As the entity ultimately responsible for the safekeeping of infant claimant's funds (see, Caban v Lonkey, supra, citing Gaffney v Constantine, 87 NYS2d 131 [court is guardian of child's fund]), the Court must, after analyzing all the facts presented, conclude that the proposed withdrawal is in infant claimant's best interests. This entails weighing the competing interests of (1) preserving the fund for its intended purpose (see, n 3, supra) and (2) allowing for an invasion of the fund to provide for infant claimant's necessaries (and, incidentally, petitioner's and infant claimant's siblings') because petitioner claims she can no longer do so. Although the benefit to infant claimant of allowing petitioner to invade the account to provide the family with housing is obvious enough, the Court is not persuaded that the requested relief is ultimately in his best interests.

First, the requested relief basically places the onus of petitioner's loss of a Federal housing subsidy--a loss occasioned by her own disregard for the pertinent rules--upon infant claimant, who is presently 10 years of age. Second, the Court has a duty under CPLR article 12 and 22 NYCRR 202.67 to safeguard infant claimant's funds scrupulously (see, Peterson v City of New York, 107 Misc 2d 1055, 1056, citing Matter of Stackpole, 9 Misc 2d 922), which is hardly well-served by allowing significant and open-ended monthly withdrawals, as requested. In fact, the proposed amendment, if granted, would inevitably deplete the award, threatening to leave infant claimant with little or nothing by the time he reached his majority.[4]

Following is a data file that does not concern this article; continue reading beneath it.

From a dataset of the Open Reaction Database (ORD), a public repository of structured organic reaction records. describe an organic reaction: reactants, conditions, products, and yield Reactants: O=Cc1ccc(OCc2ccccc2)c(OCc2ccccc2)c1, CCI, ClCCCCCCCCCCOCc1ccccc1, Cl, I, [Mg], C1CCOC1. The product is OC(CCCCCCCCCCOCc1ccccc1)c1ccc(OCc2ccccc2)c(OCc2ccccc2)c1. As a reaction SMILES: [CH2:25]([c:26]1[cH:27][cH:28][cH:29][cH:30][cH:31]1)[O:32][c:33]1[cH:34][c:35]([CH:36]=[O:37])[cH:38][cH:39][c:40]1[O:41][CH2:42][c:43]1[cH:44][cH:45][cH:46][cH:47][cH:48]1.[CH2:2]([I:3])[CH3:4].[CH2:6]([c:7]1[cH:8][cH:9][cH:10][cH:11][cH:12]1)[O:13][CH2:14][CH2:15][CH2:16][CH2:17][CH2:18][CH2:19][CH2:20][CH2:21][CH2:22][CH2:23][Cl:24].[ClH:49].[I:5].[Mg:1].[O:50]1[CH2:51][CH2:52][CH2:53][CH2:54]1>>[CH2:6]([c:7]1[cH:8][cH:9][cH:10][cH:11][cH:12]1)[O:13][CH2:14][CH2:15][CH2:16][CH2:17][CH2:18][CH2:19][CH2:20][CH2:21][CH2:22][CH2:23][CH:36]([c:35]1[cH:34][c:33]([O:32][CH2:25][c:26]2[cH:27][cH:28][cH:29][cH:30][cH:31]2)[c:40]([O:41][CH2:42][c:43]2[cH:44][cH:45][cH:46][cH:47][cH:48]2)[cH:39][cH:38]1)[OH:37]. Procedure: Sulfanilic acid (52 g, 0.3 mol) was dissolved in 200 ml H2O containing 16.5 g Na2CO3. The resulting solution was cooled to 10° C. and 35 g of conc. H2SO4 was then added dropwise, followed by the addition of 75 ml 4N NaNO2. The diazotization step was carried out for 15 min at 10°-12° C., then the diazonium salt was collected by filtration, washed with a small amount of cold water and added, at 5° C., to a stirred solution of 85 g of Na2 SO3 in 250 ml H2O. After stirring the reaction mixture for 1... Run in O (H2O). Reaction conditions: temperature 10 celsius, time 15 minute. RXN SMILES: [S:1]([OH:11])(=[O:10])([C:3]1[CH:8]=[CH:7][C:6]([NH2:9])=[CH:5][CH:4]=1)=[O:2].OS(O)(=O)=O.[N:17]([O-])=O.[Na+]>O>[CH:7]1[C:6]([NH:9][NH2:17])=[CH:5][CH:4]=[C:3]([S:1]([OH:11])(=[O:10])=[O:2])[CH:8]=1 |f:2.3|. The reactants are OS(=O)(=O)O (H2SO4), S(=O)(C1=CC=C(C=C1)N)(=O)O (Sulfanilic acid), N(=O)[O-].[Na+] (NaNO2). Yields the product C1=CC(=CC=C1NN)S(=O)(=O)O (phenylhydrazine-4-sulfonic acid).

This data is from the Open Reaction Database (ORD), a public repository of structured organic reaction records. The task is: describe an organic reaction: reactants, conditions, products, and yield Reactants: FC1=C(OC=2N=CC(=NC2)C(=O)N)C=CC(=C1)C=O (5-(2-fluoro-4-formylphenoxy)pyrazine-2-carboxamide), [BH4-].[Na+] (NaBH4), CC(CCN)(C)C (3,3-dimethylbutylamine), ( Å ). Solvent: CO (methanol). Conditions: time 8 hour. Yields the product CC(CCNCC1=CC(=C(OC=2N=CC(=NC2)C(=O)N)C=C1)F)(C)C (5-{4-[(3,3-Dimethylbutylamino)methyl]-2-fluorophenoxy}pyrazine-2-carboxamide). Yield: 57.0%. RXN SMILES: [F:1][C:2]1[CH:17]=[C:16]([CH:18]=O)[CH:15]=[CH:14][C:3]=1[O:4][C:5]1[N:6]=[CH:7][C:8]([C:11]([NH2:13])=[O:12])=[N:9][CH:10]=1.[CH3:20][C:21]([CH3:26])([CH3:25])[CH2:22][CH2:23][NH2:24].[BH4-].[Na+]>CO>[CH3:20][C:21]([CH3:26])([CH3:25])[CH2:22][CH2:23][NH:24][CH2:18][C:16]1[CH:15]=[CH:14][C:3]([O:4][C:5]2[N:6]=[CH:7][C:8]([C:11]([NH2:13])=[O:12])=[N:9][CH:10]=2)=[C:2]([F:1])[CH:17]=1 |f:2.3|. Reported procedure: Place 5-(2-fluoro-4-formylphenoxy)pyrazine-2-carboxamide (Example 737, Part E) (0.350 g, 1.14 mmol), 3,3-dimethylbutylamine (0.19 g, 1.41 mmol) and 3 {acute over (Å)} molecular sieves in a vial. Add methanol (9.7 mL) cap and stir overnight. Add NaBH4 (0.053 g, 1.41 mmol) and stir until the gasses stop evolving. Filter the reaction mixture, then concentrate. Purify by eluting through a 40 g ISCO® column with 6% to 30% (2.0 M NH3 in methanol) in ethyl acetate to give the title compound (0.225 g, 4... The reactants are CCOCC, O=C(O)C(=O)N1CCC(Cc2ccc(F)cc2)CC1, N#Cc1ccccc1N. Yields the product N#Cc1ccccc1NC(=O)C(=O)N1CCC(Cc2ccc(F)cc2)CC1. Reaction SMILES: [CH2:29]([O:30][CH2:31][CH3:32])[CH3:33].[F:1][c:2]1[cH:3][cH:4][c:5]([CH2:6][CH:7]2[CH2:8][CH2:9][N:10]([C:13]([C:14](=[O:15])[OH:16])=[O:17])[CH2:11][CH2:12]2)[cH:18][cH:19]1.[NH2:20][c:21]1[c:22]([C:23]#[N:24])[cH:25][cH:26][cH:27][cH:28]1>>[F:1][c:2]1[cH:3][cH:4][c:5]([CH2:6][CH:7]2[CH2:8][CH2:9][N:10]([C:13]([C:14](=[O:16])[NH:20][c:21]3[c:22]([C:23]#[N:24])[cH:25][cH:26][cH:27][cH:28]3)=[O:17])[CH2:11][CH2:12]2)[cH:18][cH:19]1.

In light of all these circumstances, the Court is of the view that infant claimant's long-term best interests are best served by preserving his award for its intended use. Accordingly, the Court denies the petition to amend the Infant Compromise Order; and returns the Amended Order unsigned.


March 6, 2002
Albany, New York

HON. SUSAN PHILLIPS READ
Judge of the Court of Claims




[1]It appears that the Section Eight housing subsidy may have continued until November 2001 (Certified Letter of Town of Brookhaven Department of Housing, dated November 8, 2001).
[2]There is no indication in petitioner's papers that she ever sought to annul this determination or to reinstate her benefits by way of a CPLR article 78 proceeding (see, e.g., Matter of Brown v Lannert, 272 AD2d 323).
[3]A "child's recovery is intended to recompense him for the physical handicaps and personal suffering the defendant visited on him and to place him on a more equal footing with persons not injured--whether permanently or otherwise--and is not a resource available for his basic support" (Baker v Sterling, 39 NY2d 397, 413, n3 [Fuchsberg, J., concurring]).
[4]As of November 2001, the account held $116,136.17 (Gregory Aff., annexed bank account history of Nelson Turpin's account).